Deliberation; Institutional Research; Political Psychology; Political Philosophy; Experimental Research; Institutions
Lindell Marina, Bächtiger André, Grönlund Kimmo, Setälä Maija, Herne Kaisa, Wyss Dominik (2016), “What drives the Polarization and Moderation of Opinions? Evidence from a Finnish Citizen Deliberation Experiment on Immigration, in European Journal of Political Research
, 56(1), 23-45.
Gerber Marlène Bächtiger André Fiket Irena Steenbergen Marco R. Steiner Jürg (2016), Deliberative and Non-Deliberative Persuasion: Opinion Change in a Pan-European Deliberative Poll (Europolis), in European Union Politics
, 15(3), 410-429.
Grönlund Kimmo Bächtiger André Setälä Maija (2014), Deliberative Mini-Publics: Involving citizens in the democratic process
, ECPR Press, Colchester.
Bächtiger André (2013), Empirische Deliberationsforschung – ein systematischer Überblick, in Zeitschrift für Vergleichende Politikwissenschaft
, 7, 155-181.
Eisenkopf Gerald und André Bächtiger (2013), Mediation and Conflict Prevention, in Journal of Conflict Resolution
, 57(4), 570-597.
Bächtiger André Könemann Judith Jödicke Ansgar (2012), Religious reasons in the public sphere: an empirical study of religious actors’ argumentative patterns in Swiss direct-democratic campaigns, in European Political Science Review
, 5(1), 105-131.
Dryzek John Bächtiger André Milewicz Karolina (2011), Toward a Deliberative Global Citizens’ Assembly John, in Global Policy
, 2(1), 33-42.
Gerber Marlène, Bächtiger André, Shikano Susumu, Reber Simon, Rohr Samuel, Deliberative Abilities and Influence in a Transnational Deliberative Poll (Europois, in British Journal of Political Science
Pedrini Seraina André Bächtiger and Marco R. Steenbergen, Deliberative Inclusion of Minorities: Patterns of Reciprocity among Linguistic Groups in Switzerland., in European Political Science Review
Baccaro Lucio Bächtiger André Deville Marion, Small Differences that Matter: The Impact of Discussion Modalities on Deliberative Outcomes, in British Journal of Political Science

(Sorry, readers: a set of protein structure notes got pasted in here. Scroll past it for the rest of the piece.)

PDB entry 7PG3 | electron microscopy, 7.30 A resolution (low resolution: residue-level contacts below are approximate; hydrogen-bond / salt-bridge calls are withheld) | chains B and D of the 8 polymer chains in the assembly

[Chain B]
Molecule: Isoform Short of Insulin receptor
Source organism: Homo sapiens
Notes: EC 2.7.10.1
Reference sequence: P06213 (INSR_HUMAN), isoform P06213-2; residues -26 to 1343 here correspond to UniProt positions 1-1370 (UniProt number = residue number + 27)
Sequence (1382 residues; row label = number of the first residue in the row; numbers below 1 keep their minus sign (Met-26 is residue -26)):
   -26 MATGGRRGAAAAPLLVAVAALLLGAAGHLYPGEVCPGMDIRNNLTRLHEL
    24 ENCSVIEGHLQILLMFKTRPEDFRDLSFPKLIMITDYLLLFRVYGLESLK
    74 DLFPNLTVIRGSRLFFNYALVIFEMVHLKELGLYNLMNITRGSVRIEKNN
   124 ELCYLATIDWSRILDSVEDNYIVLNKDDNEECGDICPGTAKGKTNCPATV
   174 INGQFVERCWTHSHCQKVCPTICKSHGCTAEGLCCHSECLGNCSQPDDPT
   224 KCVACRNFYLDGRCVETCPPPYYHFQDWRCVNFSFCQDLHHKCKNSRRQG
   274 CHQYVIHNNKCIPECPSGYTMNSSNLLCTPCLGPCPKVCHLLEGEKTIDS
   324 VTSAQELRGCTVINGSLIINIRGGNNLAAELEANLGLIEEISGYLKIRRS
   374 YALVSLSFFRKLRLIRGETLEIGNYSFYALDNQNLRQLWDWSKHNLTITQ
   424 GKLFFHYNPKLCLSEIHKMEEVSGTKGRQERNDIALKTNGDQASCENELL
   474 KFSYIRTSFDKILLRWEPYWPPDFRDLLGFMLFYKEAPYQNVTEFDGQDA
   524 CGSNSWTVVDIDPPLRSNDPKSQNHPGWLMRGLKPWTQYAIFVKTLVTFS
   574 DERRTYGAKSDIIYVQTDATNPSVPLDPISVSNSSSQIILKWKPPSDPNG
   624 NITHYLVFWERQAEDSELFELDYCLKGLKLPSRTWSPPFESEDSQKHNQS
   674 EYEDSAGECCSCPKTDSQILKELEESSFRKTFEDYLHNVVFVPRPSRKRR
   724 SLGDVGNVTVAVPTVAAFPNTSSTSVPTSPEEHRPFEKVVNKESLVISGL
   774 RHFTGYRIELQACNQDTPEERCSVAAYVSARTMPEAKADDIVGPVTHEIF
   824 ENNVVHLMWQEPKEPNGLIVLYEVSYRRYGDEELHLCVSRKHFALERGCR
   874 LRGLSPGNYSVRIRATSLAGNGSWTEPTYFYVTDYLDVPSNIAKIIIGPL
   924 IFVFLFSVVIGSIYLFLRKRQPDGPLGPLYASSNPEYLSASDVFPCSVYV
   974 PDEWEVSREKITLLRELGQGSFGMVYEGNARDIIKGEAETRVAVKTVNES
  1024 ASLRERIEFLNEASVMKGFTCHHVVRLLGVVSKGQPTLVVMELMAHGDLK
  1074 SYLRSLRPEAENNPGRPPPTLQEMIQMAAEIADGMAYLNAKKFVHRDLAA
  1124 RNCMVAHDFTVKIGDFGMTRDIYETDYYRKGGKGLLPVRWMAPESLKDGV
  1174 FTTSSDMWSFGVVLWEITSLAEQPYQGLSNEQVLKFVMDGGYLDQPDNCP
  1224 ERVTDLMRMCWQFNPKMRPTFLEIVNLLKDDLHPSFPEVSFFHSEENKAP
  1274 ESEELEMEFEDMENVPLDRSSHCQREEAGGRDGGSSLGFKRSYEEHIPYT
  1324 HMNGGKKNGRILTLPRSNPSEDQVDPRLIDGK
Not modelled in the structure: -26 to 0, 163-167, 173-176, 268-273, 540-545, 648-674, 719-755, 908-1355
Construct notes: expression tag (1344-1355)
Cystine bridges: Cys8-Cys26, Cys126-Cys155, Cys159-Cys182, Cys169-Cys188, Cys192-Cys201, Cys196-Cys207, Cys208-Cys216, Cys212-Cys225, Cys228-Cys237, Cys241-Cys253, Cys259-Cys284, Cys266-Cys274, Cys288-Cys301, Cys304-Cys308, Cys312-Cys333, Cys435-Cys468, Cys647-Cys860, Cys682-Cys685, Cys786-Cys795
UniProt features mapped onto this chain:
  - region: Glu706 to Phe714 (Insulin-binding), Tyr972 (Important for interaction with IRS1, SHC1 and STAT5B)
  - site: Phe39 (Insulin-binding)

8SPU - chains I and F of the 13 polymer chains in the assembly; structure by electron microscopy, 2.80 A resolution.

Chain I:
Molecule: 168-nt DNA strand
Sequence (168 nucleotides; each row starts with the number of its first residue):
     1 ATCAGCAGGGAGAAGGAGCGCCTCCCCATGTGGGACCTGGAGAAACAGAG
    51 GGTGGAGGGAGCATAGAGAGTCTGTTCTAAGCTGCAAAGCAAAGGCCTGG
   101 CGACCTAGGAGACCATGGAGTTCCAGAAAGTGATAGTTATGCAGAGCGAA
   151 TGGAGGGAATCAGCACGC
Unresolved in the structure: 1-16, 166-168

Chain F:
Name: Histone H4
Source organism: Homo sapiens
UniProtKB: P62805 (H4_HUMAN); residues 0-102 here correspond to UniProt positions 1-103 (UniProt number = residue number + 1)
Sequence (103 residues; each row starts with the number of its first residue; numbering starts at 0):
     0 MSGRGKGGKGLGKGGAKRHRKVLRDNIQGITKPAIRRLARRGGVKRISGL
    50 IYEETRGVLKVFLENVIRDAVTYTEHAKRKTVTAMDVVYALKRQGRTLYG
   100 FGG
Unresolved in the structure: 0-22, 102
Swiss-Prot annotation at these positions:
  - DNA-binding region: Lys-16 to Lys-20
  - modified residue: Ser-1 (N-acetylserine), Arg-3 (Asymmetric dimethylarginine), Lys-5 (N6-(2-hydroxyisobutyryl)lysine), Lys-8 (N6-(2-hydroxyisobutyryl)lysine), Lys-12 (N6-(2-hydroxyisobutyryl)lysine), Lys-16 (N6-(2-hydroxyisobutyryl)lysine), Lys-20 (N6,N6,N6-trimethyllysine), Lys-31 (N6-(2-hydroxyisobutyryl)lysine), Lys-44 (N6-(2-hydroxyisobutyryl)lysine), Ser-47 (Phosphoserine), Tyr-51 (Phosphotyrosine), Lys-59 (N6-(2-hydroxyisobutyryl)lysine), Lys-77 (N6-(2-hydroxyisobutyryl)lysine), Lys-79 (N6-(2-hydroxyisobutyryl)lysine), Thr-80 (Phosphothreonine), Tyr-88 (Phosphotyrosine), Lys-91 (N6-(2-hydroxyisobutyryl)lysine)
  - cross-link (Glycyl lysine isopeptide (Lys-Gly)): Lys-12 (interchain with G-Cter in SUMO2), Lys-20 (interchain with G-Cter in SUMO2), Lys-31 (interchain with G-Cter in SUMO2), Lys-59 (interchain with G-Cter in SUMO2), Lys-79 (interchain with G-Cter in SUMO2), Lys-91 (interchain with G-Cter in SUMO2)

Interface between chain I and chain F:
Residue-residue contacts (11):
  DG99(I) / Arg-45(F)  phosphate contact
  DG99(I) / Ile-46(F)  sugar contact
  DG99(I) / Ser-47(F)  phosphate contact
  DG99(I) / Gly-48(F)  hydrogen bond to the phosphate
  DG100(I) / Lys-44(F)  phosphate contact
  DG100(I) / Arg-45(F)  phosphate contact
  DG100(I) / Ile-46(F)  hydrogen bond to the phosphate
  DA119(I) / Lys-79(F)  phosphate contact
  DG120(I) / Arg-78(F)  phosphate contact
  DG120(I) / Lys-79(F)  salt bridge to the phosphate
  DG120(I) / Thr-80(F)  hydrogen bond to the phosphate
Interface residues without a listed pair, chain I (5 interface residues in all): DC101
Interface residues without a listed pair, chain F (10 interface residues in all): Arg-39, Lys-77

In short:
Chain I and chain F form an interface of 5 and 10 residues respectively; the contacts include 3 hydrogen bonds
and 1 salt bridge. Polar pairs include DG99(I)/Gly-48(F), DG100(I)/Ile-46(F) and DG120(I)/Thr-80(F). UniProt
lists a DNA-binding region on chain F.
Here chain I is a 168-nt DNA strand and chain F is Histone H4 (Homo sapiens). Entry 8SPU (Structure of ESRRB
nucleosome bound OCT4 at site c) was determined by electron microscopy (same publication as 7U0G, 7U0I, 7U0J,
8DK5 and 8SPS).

Deliberation has moved to the forefront in contemporary democratic theory. The main argument in the philosophical literature is that politics should not only be about power, reduced to counting votes or to bargaining among actors with fixed preferences. Rather, politics should be deliberative, infused with reason and arguments. The goal of my project is to explore the reform potential of our existing political systems for more deliberative action and to develop specific recommendations in this direction. I focus on the “analytic” and the “structural” dimensions of deliberative reforms. The “analytic” dimension of reform requires identifying the conditions of deliberation in the real world. In this regard, a major challenge is to develop a more unified approach to understanding deliberative processes and outcomes. For instance, getting the macro institutions right only creates the right background condition for deliberative action. Thus, for deliberation to be of more sizeable proportion as well as to be consequential in the political sphere, the right macro institutions must combine (or interact) with specific issues, group composition, specific types of parties, actor characteristics, deliberative dynamics and argumentative quality. This leads to a multilevel conceptualization of deliberative politics. A multilevel conceptualization assumes that deliberative capacities are embedded both in higher and lower level contexts, whereby higher level contexts can influence lower-level processes and outcomes. Put differently, higher level characteristics can offset (or amplify) individual level effects. My main hypothesis is that there are certain institutional constellations - especially coalition arrangements with low party discipline - which are favorable to more deliberative politics, while other constellations - government-opposition settings with strong party discipline - are generally not conducive to it. In order to make the latter more deliberative, institutional reforms are necessary. Translated into my hierarchical framework, this also means that in government-opposition settings with strong party discipline issue type, groups, partisan and actor characteristics, deliberative dynamics and argumentative quality tend to be overrun by the overall institutional logic. In coalition arrangements, however, these additional logics may have a strong effect and may help to overcome the institutional vices that these constellations entail. Empirically, I will engage both in experimental and observational research. The goal of experimental research is to provide a causal test of different factors at the micro-level, which is very difficult to achieve in comparative observational research. In concrete, the experiments will simulate the logics of the different institutional, issue, group and actors constellations Observational research will help to provide external validity to the experimental findings. In this regard, I will complement my large data bank on legislative debates in Switzerland, Germany, the United States and Great Britain. The “structural” dimension of deliberative reform implies “moving beyond the study of isolated or one-time deliberative experiences and examining the relationship between deliberative and non-deliberative practices in the political system as a whole and over time.” (Thompson 2008: 500) For deliberation in the political system this boils down to the question whether citizens would accept a more deliberative behavior of their elected representatives. Empirically, I will explore this question via focus groups consisting of different segments of the electorate in Switzerland and Great Britain. These focus groups will explore - based on experimental transcripts and excerpts of parliamentary debates - the desirability of highly deliberative ways of interaction and highly competitive ways of interaction in politics.